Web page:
Hearing testimony from a group of diverse experts from the fields of bioethics, theology, law, technology transfer, engineering, and various fields in science and medicine, the Presidential Commission for the Study of Bioethical Issues met at Penn on September 13-14.
If the popularity of the prime-time sitcom “The Big Bang Theory” or the number of television programs produced in the Star Trek franchise (6!) says anything about popular culture, it's that science is not necessarily the enemy of fun. For the skeptics who need proof that science can be dramatic, inspiring and accessible, there is the Penn Science Café, now in its fifth season.
Structure of Key Molecule in Immune System Provides Clues for Designing Drugs, According to Penn Study
PHILADELPHIA - A team from the University of Pennsylvania School of Medicine and Utrecht University has deciphered a key step in an evolutionarily old branch of the immune response. This system, called complement, comprises a network of proteins that “complement” the work of antibodies in destroying foreign invaders. It serves as a rapid defense mechanism in most species from primitive sponges to humans.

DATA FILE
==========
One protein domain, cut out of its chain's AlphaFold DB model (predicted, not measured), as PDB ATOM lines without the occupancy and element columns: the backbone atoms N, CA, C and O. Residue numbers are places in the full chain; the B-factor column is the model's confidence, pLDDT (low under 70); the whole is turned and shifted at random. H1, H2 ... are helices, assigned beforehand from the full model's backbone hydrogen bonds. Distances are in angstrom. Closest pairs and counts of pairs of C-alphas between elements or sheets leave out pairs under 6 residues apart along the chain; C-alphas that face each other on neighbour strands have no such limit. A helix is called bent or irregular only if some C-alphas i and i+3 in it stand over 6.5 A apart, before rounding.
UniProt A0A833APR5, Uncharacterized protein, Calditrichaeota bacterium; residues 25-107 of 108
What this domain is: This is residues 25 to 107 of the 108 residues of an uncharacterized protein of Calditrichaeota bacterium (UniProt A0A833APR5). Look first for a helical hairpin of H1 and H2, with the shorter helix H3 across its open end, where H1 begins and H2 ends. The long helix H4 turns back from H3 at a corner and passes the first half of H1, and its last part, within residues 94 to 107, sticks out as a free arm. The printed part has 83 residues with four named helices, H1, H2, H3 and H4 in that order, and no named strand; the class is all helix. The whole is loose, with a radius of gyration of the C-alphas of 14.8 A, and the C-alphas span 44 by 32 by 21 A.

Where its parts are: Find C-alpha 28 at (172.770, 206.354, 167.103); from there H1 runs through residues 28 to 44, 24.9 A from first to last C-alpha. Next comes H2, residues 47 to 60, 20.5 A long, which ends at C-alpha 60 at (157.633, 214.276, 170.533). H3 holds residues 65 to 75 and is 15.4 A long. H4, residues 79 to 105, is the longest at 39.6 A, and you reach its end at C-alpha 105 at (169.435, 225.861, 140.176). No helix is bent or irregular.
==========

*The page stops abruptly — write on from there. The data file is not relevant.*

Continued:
PHILADELPHIA – Overexpression or hyperactivation of ErbB cell-surface receptors drives the growth of many breast cancers. Drugs, like Herceptin, that block the receptors’ signals halt tumor progression in some patients. However, not all patients’ tumors respond, with some becoming resistant over time. Different drugs that interfere with other steps in the signaling pathway may improve the response of patients, yet little is known about these molecules.
Les Shaw and John Trojanowski of the School of Medicine are cited for their contributions to an early diagnosis for Alzheimer’s.